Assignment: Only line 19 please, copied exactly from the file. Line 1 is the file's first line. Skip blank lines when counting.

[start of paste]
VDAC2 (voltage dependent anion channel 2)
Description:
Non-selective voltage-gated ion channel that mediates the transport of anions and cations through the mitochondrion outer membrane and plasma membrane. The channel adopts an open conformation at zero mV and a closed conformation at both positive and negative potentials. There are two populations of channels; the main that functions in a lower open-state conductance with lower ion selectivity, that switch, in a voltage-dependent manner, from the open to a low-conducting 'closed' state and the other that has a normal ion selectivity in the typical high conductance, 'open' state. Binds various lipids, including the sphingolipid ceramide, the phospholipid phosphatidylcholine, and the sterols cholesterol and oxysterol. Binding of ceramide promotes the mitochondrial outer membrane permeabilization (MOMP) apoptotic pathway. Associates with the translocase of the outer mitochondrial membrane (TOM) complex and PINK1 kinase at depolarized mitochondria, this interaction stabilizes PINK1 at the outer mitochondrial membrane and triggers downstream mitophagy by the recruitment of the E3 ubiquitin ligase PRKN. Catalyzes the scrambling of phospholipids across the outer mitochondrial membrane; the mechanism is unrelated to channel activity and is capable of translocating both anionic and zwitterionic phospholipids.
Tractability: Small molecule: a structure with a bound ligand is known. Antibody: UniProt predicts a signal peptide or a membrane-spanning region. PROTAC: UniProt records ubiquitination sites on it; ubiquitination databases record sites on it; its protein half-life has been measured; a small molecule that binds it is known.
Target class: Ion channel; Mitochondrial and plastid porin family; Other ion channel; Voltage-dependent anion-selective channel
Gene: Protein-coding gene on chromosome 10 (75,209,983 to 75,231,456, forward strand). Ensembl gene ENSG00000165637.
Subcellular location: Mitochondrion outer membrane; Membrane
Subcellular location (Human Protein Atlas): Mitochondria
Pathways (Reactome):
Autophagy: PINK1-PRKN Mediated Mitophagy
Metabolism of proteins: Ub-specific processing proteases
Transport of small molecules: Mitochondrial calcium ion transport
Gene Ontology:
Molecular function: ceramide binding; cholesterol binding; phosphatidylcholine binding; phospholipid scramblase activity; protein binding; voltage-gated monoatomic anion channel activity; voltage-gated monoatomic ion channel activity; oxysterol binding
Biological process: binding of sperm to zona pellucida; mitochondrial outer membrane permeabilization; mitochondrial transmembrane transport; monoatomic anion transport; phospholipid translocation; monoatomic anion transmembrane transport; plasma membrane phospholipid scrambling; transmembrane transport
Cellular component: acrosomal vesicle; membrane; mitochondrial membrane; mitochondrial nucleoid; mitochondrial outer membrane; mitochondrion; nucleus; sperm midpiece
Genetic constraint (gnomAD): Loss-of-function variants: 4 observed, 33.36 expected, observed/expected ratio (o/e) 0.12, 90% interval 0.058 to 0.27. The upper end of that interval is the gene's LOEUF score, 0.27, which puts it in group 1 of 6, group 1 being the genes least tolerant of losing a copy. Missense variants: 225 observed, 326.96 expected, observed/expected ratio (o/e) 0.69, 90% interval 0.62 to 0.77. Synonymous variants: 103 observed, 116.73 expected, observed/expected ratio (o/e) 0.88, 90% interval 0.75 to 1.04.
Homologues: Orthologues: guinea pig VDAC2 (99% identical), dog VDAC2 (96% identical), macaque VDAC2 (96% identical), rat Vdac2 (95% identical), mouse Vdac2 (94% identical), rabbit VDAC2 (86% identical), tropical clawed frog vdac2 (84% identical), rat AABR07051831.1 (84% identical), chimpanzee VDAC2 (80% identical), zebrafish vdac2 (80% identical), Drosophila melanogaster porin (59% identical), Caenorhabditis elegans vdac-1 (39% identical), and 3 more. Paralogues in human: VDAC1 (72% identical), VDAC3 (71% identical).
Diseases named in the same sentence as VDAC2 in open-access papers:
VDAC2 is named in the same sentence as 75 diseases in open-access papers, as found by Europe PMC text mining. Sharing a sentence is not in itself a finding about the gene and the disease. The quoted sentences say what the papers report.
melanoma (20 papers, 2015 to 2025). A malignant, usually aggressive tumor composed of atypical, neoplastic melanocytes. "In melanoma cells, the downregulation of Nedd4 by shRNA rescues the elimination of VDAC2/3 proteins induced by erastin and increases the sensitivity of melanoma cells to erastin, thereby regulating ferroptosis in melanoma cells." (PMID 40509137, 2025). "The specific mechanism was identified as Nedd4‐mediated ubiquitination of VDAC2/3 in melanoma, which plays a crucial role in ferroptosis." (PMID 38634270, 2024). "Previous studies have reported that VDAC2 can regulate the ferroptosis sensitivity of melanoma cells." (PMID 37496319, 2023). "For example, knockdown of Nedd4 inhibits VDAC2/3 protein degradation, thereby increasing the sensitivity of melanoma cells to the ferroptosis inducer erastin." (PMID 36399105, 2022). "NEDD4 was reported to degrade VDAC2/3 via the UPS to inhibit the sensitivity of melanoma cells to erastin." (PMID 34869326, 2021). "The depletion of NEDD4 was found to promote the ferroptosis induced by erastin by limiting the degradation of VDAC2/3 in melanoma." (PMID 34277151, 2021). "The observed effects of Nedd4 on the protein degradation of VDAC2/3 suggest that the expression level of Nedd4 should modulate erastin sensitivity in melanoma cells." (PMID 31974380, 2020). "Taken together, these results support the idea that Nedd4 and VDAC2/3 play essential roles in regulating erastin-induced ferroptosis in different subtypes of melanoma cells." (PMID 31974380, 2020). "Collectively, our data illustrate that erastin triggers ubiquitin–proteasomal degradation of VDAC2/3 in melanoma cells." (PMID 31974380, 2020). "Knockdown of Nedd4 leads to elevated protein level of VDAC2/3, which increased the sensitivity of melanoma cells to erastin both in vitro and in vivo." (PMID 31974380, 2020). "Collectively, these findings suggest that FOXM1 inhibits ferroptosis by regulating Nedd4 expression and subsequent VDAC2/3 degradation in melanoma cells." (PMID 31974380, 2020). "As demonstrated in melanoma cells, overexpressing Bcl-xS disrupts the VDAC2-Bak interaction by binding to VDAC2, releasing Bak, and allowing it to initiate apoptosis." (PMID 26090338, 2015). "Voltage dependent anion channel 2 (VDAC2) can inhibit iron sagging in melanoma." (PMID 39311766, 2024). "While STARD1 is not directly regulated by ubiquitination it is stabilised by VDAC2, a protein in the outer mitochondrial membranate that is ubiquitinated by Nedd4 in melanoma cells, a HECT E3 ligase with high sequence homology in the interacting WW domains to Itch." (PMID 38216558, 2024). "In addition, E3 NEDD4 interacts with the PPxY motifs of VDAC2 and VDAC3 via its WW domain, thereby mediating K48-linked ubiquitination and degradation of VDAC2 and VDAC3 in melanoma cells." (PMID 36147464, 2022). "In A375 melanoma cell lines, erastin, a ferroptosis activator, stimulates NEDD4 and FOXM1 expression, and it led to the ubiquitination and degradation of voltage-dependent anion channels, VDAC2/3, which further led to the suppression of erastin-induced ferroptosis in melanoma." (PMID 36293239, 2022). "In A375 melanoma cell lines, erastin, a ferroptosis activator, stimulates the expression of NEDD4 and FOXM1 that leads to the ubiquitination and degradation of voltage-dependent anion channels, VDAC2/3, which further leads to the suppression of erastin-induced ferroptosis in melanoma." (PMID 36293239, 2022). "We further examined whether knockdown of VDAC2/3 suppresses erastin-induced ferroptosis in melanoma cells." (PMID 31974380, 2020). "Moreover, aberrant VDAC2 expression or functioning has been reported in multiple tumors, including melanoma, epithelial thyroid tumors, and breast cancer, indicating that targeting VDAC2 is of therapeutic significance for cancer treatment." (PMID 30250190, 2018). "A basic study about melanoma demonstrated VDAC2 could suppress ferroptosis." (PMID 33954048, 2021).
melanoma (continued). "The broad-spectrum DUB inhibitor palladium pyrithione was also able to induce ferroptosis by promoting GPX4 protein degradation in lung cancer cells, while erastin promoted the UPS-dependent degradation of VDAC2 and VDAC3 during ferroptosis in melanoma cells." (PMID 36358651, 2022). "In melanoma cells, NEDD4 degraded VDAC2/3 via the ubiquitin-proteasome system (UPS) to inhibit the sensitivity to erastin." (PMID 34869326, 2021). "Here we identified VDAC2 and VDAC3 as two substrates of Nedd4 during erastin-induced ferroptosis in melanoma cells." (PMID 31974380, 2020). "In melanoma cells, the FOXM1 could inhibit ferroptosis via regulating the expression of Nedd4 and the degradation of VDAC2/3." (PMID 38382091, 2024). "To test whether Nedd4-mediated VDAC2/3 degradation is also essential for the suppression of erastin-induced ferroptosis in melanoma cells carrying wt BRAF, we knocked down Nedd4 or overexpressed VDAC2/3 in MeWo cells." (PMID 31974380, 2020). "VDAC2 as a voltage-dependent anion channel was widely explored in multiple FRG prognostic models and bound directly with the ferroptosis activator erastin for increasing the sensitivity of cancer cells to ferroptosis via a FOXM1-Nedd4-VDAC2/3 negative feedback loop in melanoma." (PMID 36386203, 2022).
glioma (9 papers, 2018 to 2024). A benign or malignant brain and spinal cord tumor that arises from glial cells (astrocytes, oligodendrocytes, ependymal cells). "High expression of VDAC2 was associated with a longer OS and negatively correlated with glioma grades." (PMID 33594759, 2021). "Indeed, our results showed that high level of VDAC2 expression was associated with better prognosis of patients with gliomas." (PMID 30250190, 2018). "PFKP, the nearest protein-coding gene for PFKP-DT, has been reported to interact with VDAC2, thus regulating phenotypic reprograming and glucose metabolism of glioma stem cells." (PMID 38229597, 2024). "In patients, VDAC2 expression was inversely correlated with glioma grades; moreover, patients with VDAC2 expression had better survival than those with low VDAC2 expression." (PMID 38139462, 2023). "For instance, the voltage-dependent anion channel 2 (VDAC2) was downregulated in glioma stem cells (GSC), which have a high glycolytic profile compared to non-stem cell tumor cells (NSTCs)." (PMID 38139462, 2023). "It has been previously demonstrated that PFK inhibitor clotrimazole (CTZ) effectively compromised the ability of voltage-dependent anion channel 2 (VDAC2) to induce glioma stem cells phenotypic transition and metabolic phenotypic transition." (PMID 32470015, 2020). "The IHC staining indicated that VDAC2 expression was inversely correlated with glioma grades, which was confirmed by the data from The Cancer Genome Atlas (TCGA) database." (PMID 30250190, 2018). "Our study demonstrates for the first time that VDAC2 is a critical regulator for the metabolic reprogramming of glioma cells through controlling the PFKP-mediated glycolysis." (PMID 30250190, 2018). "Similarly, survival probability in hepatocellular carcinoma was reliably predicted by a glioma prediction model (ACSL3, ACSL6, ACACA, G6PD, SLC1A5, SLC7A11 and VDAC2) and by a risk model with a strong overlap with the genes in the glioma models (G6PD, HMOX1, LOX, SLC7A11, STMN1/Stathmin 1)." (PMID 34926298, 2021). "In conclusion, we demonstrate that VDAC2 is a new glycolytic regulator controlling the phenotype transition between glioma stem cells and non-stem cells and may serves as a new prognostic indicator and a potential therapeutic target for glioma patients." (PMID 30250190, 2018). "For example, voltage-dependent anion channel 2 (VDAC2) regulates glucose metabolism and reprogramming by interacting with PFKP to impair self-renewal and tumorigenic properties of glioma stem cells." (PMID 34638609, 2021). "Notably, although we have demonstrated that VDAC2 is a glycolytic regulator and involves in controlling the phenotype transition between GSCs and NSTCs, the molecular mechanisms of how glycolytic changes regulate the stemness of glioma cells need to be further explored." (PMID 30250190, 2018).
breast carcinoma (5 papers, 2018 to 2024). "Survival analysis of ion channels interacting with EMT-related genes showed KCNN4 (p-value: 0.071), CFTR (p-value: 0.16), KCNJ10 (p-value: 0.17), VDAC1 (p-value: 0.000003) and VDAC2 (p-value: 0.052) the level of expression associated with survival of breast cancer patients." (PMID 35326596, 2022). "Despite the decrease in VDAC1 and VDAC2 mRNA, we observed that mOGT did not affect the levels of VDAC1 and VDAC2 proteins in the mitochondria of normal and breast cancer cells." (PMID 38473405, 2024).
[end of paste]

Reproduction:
Diseases named in the same sentence as VDAC2 in open-access papers: